Which Kind of Oatmeal is Best for Your Health?

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Like a lot of nutritionally robust foods, oatmeal sometimes gets a bad rap for being boring. Even the sight of plain, cooked oats—often resembling a mushy kind of paste—can have people passing it up in favor of a sugary cereal or pancake stack. But oatmeal can wind up being one of the better breakfast choices, not only in taste, but also in its health benefits, Time reports. It all comes down to what type of oatmeal you buy and how you prepare it.

To determine your best oat option, it helps to understand that oatmeal isn’t really oatmeal. When oats are harvested, they’re wrapped in a hard husk that manufacturers remove to facilitate cooking. Inside is the groat, a complete grain full of fiber. When you buy oatmeal that’s labeled “instant,” "quick-cooking," "rolled," or "old-fashioned," the groat has been steamed and rolled flat to make it easier to cook. The mostly unadulterated oatmeal labeled “steel-cut” or “Irish” is actually made up of groats that have been chopped up but are otherwise whole.

Typically, the faster you can cook the oatmeal, the more it’s been processed and the less it resembles the groat from the field. Because they resemble kernels and remain thick, steel-cut oatmeal requires the longest preparation, simmering on a stovetop for 30 minutes or so. Processed oats are flaky and can easily be heated.

Nutritionally, both rolled and steel-cut oats have the same profile. Both are fibrous and high in vitamins E, B1, and B12. Steel-cut oats have a heartier texture, while instant tends to take on a loose, light consistency. But because steel-cut oatmeal keeps more of the whole grain intact, it tends to be higher in fiber and lower on the glycemic index and provides more of a slow-burn energy as opposed to the quick burst of the sugar found in flavored instant oatmeal packets.

If you want to opt for steel-cut oats but are short on time, there are solutions. You can soak oats overnight to reduce cooking time down to 10 minutes or so on the stove, or prepare a week’s worth so you can quickly re-heat portions. Topped with yogurt, peanut butter, or fruit, it’s one of the best breakfast choices you can make. And with a little foresight, you won’t have to sacrifice your busy morning to enjoy it.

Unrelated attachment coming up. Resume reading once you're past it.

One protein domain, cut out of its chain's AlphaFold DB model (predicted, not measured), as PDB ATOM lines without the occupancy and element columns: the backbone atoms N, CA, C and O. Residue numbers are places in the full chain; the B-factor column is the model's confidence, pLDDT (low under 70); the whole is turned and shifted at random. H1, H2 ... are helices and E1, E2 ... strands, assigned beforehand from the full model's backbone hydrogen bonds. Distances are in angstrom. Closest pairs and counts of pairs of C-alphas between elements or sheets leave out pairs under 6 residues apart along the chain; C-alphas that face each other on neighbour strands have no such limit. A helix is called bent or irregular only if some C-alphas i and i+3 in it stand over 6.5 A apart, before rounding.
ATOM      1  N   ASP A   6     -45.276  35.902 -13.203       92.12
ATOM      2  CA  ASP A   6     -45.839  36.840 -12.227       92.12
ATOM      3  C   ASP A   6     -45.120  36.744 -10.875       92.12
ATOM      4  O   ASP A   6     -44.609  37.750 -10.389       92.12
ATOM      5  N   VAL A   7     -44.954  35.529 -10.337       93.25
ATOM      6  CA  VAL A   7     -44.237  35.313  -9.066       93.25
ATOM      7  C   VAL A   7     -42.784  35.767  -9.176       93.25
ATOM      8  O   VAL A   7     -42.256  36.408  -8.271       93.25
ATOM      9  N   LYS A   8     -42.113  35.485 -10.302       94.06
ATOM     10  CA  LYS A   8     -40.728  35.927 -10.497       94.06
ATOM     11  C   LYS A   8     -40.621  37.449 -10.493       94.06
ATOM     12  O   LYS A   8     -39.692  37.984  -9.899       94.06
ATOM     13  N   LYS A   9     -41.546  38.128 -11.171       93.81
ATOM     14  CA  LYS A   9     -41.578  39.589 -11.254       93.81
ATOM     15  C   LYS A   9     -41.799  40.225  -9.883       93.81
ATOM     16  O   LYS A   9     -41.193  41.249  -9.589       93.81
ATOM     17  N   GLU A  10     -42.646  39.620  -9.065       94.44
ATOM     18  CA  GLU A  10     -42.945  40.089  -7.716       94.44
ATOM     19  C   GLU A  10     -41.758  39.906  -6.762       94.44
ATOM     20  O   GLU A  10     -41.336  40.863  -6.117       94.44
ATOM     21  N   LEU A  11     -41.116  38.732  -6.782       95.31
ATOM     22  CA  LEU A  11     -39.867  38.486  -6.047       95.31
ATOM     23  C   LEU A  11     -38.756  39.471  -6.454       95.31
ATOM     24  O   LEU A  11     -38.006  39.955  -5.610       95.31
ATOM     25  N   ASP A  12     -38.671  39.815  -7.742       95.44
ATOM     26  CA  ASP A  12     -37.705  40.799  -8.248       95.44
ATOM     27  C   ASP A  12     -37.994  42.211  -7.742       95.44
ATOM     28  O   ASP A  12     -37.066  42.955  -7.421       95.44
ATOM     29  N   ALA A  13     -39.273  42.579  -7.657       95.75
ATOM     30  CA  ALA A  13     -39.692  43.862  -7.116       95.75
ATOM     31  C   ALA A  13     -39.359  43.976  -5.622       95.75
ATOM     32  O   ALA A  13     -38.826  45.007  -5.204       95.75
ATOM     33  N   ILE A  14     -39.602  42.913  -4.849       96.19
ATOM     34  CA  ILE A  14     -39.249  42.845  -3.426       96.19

[h/t Time]

An Avocado Shortage Has Triggered a Fruit Crime Wave in New Zealand

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In New Zealand, getting started as an avocado grower is no easy task right now. That’s because, according to Stuff.co.nz and The Takeout, the country’s nurseries are currently experiencing a shortage of avocado saplings due to high demand.

Avocado prices are especially high in New Zealand, in part because of the country’s strict import rules. New Zealand doesn’t import avocados, and homegrown harvests have produced low yields in the past two years. Prices for the fruit have spiked, and the average avocado goes for about $3.30 according to The New York Times.

Some New Zealanders have responded to the shortage by trying to get into the avocado cultivation game themselves, but the rush to buy avocado saplings has led to a shortage for wholesalers and nurseries. Several nursery owners Stuff.co.nz spoke to currently have a large backlog of orders they haven’t yet filled. If you want a sapling this year, you’d better get in line. Some nurseries ran out as early as April, and more saplings might not come into stock until late September.

Some opportunistic New Zealanders have taken a different tack to get their avocado fix. There has been a rash of fruit theft from avocado orchards, and thieves are taking more than just one or two avocados. One grower reported losing 70 percent of his harvest to theft in July, costing him an estimated $100,000.

People looking to plant avocado trees shouldn’t be in too much of a hurry to get their hands on saplings, though. Winter in New Zealand isn’t yet over, and if you’re going to plant a new tree, you should probably wait until spring, anyway. And growing avocados isn’t an instant gratification hobby. Newly planted avocado trees don’t bear fruit for their first few years. That baby tree might take as long as four years to start producing guacamole ingredients.

[h/t The Takeout]